You have CPTSD: Now What?

Narcissistic abuse is so insidious that it is common to not realize what is going on before it is too late. By the time you realize something is wrong, you have already fallen victim to the manipulations and abusive tactics of the narcissist in your life and are suffering from the symptoms of complex post traumatic stress disorder (CPTSD). It is common for the victims of narcissistic abuse to think they are going crazy and to not even suspect the narcissist as the one causing their problemss. We will often stumble upon the truth by seeking help to fix ourselves and our relationships with others.

Some of us will get diagnosed by a therapist, and some of us will conduct our own research of our symptoms to find information that will explain what is happening to us.

The first time I discovered that my mother was a narcissist I googled "why do I hate my mom?" I honestly couldn't put my finger on why I was feeling that way. I couldn't bring myself to blame my mother for the way I was feeling. This is because of the trauma bond, also known as Stockholm Syndrome, that I had with my mom. I thought there must be something wrong with me to feel that way about her.

When I found information on narcissistic mothers my eyes were opened to not only what had been occurring in the few years since my dad died, but also what I had endured my whole life.

Now that you have figured out that you have CPTSD, what can you do?


This is the most important step. When you realize what is going on, the new awareness you have is the first step you need towards healing. It is also referred to as an "awakening" or the "red pill moment". This is the stage where you are becoming consciously aware that you have been abused, and that it is the real reason for your mental health issues. You begin putting the pieces together and understanding clearly what you have been through.


This is the stage where you will want to consume all the knowledge about narcissistic abuse and CPTSD you can get your hands on. This stage is an important one because it helps you to accept what you went through. The more you learn, the more it will help you to accept that you have been abused and to understand that it wasn't your fault. It also helps you to understand the narcissist and what they have done to you. This is important to help you break the trauma bond you have with the narcissist. Accepting what they did to you is the key to breaking that bond. Grieving your loss is an integral part at this stage as well.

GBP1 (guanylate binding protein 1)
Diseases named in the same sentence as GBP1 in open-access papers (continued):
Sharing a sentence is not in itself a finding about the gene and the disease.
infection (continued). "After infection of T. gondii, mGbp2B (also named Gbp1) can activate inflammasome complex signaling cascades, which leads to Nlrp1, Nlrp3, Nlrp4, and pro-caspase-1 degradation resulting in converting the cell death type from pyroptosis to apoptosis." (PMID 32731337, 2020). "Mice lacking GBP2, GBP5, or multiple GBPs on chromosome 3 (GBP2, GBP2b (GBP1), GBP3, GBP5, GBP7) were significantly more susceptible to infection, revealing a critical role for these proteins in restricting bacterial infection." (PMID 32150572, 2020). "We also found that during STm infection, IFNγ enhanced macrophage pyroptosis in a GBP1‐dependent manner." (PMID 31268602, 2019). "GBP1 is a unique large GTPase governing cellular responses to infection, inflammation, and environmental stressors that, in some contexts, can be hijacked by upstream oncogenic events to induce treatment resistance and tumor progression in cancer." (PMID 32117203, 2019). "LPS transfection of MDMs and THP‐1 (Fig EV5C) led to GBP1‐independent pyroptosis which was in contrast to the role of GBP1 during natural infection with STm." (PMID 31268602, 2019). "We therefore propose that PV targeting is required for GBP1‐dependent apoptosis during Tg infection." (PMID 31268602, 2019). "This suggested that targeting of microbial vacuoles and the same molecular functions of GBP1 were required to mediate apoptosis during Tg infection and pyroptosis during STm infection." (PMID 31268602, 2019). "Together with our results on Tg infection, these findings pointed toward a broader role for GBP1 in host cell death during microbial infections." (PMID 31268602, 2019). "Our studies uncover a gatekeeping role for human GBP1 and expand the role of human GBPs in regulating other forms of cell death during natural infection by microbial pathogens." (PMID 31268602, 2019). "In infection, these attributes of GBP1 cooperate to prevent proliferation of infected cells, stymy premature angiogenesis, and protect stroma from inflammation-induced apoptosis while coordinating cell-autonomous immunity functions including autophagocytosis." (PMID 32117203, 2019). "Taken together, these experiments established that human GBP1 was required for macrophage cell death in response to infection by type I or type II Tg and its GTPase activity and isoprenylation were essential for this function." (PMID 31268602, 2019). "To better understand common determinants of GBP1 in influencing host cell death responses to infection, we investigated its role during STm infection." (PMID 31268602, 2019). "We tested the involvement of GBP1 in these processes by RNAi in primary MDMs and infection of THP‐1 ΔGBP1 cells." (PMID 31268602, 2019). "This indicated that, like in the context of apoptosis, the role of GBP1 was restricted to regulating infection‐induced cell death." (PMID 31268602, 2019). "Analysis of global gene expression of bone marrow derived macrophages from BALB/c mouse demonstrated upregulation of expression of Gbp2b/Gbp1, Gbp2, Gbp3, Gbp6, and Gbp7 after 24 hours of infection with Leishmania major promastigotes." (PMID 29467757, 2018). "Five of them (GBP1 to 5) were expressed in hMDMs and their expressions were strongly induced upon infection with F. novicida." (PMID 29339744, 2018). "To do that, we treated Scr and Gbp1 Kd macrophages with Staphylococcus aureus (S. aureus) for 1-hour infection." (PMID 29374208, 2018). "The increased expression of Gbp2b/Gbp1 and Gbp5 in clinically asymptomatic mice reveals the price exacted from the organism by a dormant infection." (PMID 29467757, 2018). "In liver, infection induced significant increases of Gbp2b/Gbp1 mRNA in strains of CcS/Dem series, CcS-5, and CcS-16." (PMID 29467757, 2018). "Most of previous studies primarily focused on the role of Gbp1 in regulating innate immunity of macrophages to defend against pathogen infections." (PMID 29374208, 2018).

Sharing Your Story

It is important for us to talk about what happened to us. If you can find a good trauma therapist, I encourage you to go that route. If you are finding it hard to find a good therapist, or your symptoms prevent your from it, you can still share your story on the various online support forums, write a blog, make youtube videos, etc. The important thing is to find somebody to talk to that will validate you and make you feel heard. That validation is very important for our healing. In his book, Complex PTSD: From Surviving to Thriving, Pete Walker refers to this as "verbal ventilation".
"It is speaking from your feelings in a way that releases and resolves your emotional distress"  Pete Walker

It is my hope is that somebody out there will find this information helpful in some way for their healing journey from narcissistic abuse and CPTSD. At the very least, I hope you will feel less alone.

~ Poking Holes


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